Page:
Want to hear something disturbing? China has increased its defense budget by double digits every year for the last 20 years. Just as China seems to be gearing up for some undefined enterprise, the U.S. is winding down its defense budget at a similarly rapid pace. Despite the obvious contrast, President Obama said recently that reductions in U.S. defense spending “will not—I repeat, will not—come at the expense of the Asia-Pacific.”
Yesterday, Obama visited Australia to announce a renewed U.S. troop presence in coming months, part of a new security agreement thought to be a response to this ever-more aggressive China. The President brushed off the connection, but upping U.S. presence in the Pacific is related, and it’s critical—as long as it’s done with genuine commitment, according to Heritage Asia expert Bruce Klingner.
When Republican presidential candidates gather next Tuesday for a foreign policy debate sponsored by The Heritage Foundation and the American Enterprise Institute, they should focus on the complicated balance found between maintaining cooperative economic ties and asserting a strong and lasting military presence in Asia with sufficient funding. The complicated stability of our relationship with China and our position as a world superpower depend in part on this balance.
The situation is certainly complicated. Yesterday, the United States hit $15 trillion in debt—much of it held by the Chinese. Despite that reality, China is actually reliant on America due to a highly investment-driven economy that thrives on an open, global system of trade. It is a system in which the U.S. is China’s best customer and trading partner by far, something that is frequently overlooked in what Heritage China expert Derek Scissors says is an overrated Chinese economic system.
China is simultaneously one of America’s greatest competitors and one of its biggest partners in the Asia-Pacific on energy, trade, economics, and more, and China’s disturbing military aggression is perhaps the most worrisome issue of all. Tangibly reasserting U.S. authority will assure regional friends of our commitment to them, and it follows through on Secretary of Defense Leon Panetta’s recent promise of a stronger American military presence in Asia.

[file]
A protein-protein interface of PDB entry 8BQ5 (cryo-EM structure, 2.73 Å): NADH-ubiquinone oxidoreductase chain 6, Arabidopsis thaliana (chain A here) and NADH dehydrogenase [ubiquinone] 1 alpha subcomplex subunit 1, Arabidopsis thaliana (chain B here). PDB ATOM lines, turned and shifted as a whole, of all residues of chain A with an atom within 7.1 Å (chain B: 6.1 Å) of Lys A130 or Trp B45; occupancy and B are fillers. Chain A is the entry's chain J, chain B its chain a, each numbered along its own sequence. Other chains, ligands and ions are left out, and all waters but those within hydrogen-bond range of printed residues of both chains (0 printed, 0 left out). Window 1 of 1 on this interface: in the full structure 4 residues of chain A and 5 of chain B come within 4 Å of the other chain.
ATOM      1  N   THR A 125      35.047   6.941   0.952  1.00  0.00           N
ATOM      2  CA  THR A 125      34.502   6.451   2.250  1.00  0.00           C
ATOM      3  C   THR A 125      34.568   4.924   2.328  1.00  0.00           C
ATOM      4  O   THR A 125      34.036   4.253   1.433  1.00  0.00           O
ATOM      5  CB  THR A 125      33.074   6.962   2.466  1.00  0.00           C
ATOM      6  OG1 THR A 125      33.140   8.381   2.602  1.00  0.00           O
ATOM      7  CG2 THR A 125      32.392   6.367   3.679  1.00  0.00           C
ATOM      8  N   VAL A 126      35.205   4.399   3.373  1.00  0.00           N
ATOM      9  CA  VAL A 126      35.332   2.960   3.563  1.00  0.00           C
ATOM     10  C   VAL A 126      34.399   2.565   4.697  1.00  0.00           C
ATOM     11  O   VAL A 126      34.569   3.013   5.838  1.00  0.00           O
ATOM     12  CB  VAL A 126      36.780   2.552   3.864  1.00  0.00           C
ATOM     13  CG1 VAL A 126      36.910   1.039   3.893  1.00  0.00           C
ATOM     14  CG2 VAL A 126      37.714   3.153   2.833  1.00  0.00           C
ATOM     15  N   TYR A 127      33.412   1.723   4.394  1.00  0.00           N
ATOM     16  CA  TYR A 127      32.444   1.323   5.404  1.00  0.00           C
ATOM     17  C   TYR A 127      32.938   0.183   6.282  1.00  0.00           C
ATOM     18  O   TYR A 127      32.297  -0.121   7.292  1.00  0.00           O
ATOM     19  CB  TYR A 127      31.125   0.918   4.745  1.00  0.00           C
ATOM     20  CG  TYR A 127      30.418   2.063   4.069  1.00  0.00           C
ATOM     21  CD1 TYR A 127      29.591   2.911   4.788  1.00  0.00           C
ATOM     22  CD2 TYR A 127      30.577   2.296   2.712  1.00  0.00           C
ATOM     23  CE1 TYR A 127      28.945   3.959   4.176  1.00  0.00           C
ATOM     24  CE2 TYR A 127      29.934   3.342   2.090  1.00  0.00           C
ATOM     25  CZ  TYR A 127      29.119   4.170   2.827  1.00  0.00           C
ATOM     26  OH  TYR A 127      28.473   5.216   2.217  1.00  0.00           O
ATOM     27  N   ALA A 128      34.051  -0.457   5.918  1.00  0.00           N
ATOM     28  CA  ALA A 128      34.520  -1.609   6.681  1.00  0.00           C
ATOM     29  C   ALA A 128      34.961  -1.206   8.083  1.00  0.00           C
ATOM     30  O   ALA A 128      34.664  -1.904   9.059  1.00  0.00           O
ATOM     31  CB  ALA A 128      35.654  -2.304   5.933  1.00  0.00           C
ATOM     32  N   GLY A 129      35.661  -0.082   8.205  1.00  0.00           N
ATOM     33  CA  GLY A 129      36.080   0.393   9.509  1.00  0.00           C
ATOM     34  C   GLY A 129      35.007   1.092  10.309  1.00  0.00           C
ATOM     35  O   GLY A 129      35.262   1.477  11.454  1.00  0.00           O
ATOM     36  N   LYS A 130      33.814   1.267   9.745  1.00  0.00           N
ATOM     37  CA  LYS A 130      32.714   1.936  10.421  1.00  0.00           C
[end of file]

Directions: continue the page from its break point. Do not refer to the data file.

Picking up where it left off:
The U.S. should play a delicate hand moving forward. A deliberate plan that zeroes in on fundamental things like harmful Chinese subsidies, alliances with nearby territories, market transparency, and preserving a strong response against human rights violations would be a strategic win.
Scissors writes that Chinese subsidies to state-owned or state-controlled enterprises are a vital focus area in how Congress handles China. He writes that “too little consumption and too much investment” are the main contributors to globally threatening economic imbalances when it comes to China.
The U.S. should also consider our other allies and trading partners in surrounding Asia-Pacific areas. Heritage Vice President for Foreign and Defense Policy Kim Holmes notes that China has gotten more aggressive in claiming territories in the South China Sea, so the U.S. should be especially assertive in territorial claims that affect our allies.
Klingner explains that a sustained U.S. military presence “is a tangible sign of America’s commitment to the peace and security of the Pacific.” The question remains, however, whether the U.S. can maintain a powerful, enduring role in the Asia-Pacific in light of planned $465 billion in defense budget cuts.
China has also been notably aggressive in investing in “clean energy,” provoking President Barack Obama to declare them a leader in the movement. But, the declaration is misguided. As Scissors describes, the U.S. has raised energy efficiency by 2.5 percent annually in the past decade while China has only raised efficiency by 1.7 percent, despite their so-called “investment” in green energy.
This week, the State Department opens the Bureau of Energy Resources, which will reportedly work closely with China due to its status as the world’s largest carbon emitter. But a word to the wise: It’s best to let the free energy market prevail over government intervention.
China must also own up to its dismal human rights record, which has not improved since the 1989 Tiananmen Square massacre. It was just last year that the Nobel Peace Prize was presented to an empty chair, because recipient Liu Xiaobo and his family were imprisoned by the Chinese government for speaking out on behalf of political and democratic reform.
The government resists any effort to loosen restrictions on speech, press, assembly, or religion and ignores discrimination against women and persistent child trafficking. President Obama has repeatedly turned a blind eye to this behavior and shunned the Dalai Lama, the spiritual leader of the repressed Tibetan Buddhists.
China faces a significant leadership transition in the next year, so its policies and positions are not necessarily set in stone. Thus, America’s own presidential leadership should be constantly monitoring the state of the Chinese military and economy for pertinent, critical changes that will affect how we deal with China moving forward. Maintaining a strong U.S. presence in the Pacific region is imperative for our position in the world, and we must ensure all the funding necessary to make it happen.